THE CONVERSION OF ST. PAUL
Some people are born with good sense and the instinct to do what is right. Then there are others who basically need to be hit up the side of the head with a two-by-four. Our man who brought Jesus to the Gentiles, St. Paul, was of the latter variety. Never happier then when he could clap irons on a poor, benighted Christian and drag him or her back to Jerusalem to be tortured into recanted their faith, Paul had to be ejected from his horse and temporarily blinded so that God could get his attention. "How do you like me now, Paul??" God said. Well, not really. More like "Saul, Saul, why do you persecute me?"
Then as quick as he lost it, Saul regains his sight and is converted from an enemy of Christ to Christ's chief supporter. Without Paul, Christianity would still be just another Jewish sect. His dramatic conversion recalls the line from the hymn, Amazing Grace: "I once was blind but now I see." John Newton, the Anglican priest who wrote these words, had his own amazing story of conversion. Once the captain of a slave ship, God spoke to him during a terrible storm at sea. Leaving the slave trade behind him, Newton was ordained a priest in a humble, country parish and devoted the remainder of his days to serving Christ. The movie "Amazing Grace," is about William Wilberforce, who spent 40 years introducing legislation to end slavery in the British Parliament before it passed. John Newton is also a character in that movie.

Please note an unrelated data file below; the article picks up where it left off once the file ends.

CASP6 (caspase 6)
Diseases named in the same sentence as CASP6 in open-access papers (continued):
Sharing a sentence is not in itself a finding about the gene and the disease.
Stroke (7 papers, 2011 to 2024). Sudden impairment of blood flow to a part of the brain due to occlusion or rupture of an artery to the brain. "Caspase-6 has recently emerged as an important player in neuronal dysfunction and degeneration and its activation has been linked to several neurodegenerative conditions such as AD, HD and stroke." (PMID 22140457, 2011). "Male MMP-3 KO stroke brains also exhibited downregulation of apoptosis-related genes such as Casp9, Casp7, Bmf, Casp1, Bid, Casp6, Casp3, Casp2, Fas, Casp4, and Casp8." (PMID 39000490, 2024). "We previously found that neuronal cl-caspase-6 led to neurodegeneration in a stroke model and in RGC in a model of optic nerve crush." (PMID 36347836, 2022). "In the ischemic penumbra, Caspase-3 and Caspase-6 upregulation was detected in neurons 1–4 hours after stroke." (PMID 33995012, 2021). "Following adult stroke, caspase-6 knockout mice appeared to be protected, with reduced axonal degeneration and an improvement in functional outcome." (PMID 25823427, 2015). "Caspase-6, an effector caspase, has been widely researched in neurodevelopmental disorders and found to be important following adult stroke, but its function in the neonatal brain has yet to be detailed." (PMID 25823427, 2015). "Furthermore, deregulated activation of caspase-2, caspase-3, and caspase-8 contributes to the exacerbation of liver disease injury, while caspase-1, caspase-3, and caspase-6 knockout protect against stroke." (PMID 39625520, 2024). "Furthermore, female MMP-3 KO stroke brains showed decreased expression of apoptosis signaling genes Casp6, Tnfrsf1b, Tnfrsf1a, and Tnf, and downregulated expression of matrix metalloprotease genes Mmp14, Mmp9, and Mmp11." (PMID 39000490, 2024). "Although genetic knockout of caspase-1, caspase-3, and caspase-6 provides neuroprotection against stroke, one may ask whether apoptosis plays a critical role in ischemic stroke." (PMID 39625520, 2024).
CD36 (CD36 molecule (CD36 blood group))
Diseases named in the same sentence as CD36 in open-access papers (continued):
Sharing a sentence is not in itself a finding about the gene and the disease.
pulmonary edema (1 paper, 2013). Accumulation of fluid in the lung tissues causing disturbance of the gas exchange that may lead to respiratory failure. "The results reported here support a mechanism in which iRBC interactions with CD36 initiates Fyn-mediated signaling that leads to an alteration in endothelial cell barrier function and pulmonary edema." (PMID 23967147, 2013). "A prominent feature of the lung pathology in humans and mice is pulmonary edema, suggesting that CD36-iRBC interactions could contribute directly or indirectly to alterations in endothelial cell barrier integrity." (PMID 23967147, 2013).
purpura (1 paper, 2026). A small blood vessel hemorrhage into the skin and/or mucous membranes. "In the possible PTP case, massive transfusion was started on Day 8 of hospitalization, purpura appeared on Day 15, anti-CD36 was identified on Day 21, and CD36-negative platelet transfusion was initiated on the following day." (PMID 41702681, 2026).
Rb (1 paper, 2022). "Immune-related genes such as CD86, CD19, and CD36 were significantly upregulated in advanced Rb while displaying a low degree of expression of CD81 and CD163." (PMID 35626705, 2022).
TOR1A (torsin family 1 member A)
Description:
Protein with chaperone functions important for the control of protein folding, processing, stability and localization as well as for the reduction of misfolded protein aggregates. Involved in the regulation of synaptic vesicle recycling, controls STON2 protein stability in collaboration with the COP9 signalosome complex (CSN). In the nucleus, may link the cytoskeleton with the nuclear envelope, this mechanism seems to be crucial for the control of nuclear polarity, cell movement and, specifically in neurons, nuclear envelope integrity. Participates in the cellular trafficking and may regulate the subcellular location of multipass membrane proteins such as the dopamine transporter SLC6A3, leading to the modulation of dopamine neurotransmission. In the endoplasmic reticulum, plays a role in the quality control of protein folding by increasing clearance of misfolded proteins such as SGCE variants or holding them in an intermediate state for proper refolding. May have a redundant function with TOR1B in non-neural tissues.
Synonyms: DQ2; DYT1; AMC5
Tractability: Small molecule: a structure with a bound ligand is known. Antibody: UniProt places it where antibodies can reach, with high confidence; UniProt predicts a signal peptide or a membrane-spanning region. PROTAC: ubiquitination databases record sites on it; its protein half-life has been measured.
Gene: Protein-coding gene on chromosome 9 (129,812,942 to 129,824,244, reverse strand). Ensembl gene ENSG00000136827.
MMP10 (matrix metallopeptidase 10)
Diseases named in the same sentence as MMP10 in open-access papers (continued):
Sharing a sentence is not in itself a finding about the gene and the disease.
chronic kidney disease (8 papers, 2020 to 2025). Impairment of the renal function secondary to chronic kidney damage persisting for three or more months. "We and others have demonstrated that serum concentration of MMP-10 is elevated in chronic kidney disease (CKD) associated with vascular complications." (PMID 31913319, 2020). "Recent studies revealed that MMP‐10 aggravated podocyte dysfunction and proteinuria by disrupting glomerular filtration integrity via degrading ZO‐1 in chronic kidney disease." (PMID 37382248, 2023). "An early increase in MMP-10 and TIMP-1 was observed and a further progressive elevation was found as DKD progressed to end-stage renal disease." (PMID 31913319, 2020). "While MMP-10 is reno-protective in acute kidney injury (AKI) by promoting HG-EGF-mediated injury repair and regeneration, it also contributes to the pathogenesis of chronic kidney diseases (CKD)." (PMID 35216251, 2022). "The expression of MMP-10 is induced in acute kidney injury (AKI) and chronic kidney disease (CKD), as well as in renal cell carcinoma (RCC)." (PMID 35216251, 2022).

The opportunity to "turn over a new leaf" and return to God is open to all. Like the father of the Prodigal Son, God waits for each one of us with open arms: Even running out to meet us. Is God trying to meet you today??